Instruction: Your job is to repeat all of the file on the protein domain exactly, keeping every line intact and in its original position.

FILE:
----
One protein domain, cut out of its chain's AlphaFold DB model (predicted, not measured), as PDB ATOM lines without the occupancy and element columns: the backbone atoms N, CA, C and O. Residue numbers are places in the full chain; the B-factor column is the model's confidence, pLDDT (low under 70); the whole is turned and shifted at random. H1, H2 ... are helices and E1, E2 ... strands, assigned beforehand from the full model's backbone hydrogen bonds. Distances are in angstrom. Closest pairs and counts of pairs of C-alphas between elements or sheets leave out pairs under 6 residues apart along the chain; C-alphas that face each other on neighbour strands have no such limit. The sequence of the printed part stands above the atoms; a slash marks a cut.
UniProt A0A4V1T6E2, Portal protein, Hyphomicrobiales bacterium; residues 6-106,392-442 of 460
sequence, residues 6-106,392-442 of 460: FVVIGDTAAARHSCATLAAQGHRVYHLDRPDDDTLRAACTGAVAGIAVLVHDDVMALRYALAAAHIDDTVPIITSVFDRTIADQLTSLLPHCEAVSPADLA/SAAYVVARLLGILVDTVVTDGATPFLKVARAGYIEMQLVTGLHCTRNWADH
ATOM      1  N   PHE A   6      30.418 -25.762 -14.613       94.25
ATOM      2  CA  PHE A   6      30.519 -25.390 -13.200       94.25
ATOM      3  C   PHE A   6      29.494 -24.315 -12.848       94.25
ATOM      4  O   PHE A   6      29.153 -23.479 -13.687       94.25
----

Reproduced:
One protein domain, cut out of its chain's AlphaFold DB model (predicted, not measured), as PDB ATOM lines without the occupancy and element columns: the backbone atoms N, CA, C and O. Residue numbers are places in the full chain; the B-factor column is the model's confidence, pLDDT (low under 70); the whole is turned and shifted at random. H1, H2 ... are helices and E1, E2 ... strands, assigned beforehand from the full model's backbone hydrogen bonds. Distances are in angstrom. Closest pairs and counts of pairs of C-alphas between elements or sheets leave out pairs under 6 residues apart along the chain; C-alphas that face each other on neighbour strands have no such limit. The sequence of the printed part stands above the atoms; a slash marks a cut.
UniProt A0A4V1T6E2, Portal protein, Hyphomicrobiales bacterium; residues 6-106,392-442 of 460
sequence, residues 6-106,392-442 of 460: FVVIGDTAAARHSCATLAAQGHRVYHLDRPDDDTLRAACTGAVAGIAVLVHDDVMALRYALAAAHIDDTVPIITSVFDRTIADQLTSLLPHCEAVSPADLA/SAAYVVARLLGILVDTVVTDGATPFLKVARAGYIEMQLVTGLHCTRNWADH
ATOM      1  N   PHE A   6      30.418 -25.762 -14.613       94.25
ATOM      2  CA  PHE A   6      30.519 -25.390 -13.200       94.25
ATOM      3  C   PHE A   6      29.494 -24.315 -12.848       94.25
ATOM      4  O   PHE A   6      29.153 -23.479 -13.687       94.25